Our society has an incredible bias against people who are struggling with drug and alcohol addiction. The stigma permeates through pop culture, politics, and everyday life. If we want to make drug addiction a thing of the past, let’s start by reducing this stigma.
My first exposure to heroin was via a 1994 cult film, when I was just a kid. The Crow, with Brandon Lee was world opening to me in a lot of ways. Brandon Lee’s character is killed at the hands of a terrifying movement that pilliages and burns the city every Halloween. Lee’s character comes back from the dead with a magical vengeance as The Crow, an undead supernatural power, imbued with the intelligence and craft of the black bird represented in the title. The movie was everything a tween wanted in a film, Brandon Lee was stunning, just the right amount of goth to attract a larger portion of the population, and quite startlingly also dead. The actor died during production from an accidental gunshot wound which somehow increased the movie’s hold on me. The mystery and morbidity was difficult to look away from.
One of the most memorable scenes, sorry for the spoilers if you haven’t seen it, is a moment when the movie’s villain is shooting up and helping his barely conscious girlfriend shoot up heroin in a dirty building while it falls down around him. Even to the end, this guy was dedicated to nothing more than his own next high, I remember thinking. As he slid the needle into his vein you could see relief. With this sort of heroin exposure, I believed, at least at that young age, that heroin was something bad people did. In fact that is how drugs were always presented to me as a kid.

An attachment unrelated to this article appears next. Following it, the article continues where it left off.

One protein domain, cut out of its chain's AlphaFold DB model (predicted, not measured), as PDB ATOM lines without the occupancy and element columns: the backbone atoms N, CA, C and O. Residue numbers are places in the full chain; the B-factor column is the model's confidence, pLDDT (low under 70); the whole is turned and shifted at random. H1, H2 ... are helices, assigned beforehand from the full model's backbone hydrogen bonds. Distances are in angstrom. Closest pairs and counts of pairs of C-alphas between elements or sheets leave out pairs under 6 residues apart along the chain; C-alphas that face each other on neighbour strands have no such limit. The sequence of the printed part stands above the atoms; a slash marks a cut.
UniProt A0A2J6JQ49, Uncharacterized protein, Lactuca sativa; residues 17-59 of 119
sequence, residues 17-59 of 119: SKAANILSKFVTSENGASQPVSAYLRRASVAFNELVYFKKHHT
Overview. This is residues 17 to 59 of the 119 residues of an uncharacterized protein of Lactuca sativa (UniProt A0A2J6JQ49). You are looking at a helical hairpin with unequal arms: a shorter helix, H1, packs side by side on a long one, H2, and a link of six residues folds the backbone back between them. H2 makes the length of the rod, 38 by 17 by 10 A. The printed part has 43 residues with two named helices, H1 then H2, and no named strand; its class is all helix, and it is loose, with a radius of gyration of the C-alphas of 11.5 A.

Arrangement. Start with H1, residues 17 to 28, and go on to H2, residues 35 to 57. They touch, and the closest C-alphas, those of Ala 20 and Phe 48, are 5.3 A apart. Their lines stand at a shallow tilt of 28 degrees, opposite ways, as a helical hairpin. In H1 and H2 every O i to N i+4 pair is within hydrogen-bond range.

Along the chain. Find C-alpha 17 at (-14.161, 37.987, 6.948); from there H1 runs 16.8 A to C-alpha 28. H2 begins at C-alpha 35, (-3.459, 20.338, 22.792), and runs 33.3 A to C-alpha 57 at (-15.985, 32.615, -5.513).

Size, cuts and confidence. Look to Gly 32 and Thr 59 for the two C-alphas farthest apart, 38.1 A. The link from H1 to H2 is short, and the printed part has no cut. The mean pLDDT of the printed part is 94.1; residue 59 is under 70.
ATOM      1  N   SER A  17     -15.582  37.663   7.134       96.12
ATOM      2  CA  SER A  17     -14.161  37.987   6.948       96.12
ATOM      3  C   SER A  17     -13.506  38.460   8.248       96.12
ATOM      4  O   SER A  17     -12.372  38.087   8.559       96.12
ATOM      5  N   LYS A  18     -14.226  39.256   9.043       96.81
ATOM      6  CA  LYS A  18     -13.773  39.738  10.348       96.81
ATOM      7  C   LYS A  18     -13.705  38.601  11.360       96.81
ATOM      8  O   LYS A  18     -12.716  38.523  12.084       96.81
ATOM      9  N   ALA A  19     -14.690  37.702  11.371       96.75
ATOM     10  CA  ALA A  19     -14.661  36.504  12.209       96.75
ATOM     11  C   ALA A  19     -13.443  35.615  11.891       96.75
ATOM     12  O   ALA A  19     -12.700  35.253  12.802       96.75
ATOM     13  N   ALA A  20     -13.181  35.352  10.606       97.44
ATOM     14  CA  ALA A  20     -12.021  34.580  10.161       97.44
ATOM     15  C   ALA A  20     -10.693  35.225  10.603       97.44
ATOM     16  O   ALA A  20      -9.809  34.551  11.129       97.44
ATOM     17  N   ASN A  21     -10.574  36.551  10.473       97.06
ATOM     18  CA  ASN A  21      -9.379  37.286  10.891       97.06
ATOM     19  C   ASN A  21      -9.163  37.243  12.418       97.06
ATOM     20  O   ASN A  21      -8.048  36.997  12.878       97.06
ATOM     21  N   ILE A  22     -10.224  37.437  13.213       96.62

Yet Another Problem with Media
It’s no wonder we look at drug addiction, Opioid addiction especially, as being something only lazy, or angry, or criminal people do. The way addicts are represented in popular media, especially through the 1980’s and 90’s used fear tactics to try and convince addicts to walk away from their destructive habits, or sober people to deride them, in an effort to dissuade the addiction even further.
The thing is addicts are, often, not bad people. There’s so much more nuance there. Often addicts are just people who have bent under the weight of their own shame, or who are so desperate for pain relief that they become addicted to opioids. Genetics and environmental factors apply as well. The thing is, addiction is so much more complicated than any of us ever learned through pop culture and even in some Dare program or its offshoots in elementary school.
Addicts need compassion, care, love. With support these people can find hope. If you know someone who is struggling with addiction, show them you care by talking with them about medically supervised alcohol detox, about therapy and rehab. Or if they’re addicted to an Opioid, talk with them about Opiate withdrawal symptoms. Ask them how you can help them get to a drug and alcohol rehab program in Florida. They can get help. They deserve a life of sobriety and good health, sometimes all someone needs is an ally.